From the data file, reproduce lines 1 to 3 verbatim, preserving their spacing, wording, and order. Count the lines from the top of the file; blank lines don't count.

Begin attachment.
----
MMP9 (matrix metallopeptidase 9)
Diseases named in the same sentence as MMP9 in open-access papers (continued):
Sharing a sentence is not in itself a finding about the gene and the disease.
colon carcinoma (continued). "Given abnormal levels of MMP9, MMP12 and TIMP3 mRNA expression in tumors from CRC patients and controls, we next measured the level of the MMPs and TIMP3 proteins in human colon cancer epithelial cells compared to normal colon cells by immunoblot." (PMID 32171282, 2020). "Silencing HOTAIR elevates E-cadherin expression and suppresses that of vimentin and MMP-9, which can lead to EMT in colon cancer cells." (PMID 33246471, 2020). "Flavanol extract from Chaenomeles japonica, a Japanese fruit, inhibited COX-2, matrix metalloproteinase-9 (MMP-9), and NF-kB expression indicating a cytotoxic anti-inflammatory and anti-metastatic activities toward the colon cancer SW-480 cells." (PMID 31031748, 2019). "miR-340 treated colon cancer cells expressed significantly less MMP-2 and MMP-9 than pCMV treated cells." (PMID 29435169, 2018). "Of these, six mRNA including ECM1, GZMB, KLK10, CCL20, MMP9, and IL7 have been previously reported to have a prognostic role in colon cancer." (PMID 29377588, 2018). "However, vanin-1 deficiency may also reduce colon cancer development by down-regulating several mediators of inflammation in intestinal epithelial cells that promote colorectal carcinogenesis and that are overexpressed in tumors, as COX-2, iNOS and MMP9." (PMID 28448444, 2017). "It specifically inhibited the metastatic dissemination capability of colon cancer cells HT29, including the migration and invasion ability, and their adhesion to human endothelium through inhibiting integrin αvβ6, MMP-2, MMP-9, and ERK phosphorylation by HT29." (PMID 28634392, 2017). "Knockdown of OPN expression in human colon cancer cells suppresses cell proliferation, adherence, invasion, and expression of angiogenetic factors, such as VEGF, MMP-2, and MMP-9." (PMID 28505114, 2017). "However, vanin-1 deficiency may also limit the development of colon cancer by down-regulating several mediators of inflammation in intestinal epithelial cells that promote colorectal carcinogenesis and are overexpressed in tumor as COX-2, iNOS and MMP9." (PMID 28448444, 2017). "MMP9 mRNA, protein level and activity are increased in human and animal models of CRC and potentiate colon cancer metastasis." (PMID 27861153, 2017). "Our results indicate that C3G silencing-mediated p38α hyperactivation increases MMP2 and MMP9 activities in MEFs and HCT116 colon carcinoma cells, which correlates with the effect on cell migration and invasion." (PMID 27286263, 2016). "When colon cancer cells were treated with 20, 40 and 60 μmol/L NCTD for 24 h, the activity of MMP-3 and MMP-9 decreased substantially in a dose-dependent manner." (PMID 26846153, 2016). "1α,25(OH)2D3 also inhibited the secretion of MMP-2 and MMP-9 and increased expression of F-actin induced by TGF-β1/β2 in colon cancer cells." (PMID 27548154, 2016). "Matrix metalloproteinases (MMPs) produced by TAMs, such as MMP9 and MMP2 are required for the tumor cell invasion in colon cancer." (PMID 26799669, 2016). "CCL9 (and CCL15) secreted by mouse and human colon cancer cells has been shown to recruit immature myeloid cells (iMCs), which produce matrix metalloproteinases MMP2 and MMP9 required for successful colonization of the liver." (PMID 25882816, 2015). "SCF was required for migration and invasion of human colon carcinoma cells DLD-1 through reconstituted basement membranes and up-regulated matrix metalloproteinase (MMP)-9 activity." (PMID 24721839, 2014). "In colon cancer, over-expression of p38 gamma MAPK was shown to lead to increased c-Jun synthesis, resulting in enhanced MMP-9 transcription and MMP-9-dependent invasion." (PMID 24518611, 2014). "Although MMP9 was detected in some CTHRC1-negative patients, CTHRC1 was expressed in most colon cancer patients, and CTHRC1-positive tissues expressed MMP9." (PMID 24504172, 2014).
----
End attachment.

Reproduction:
MMP9 (matrix metallopeptidase 9)
Diseases named in the same sentence as MMP9 in open-access papers (continued):
Sharing a sentence is not in itself a finding about the gene and the disease.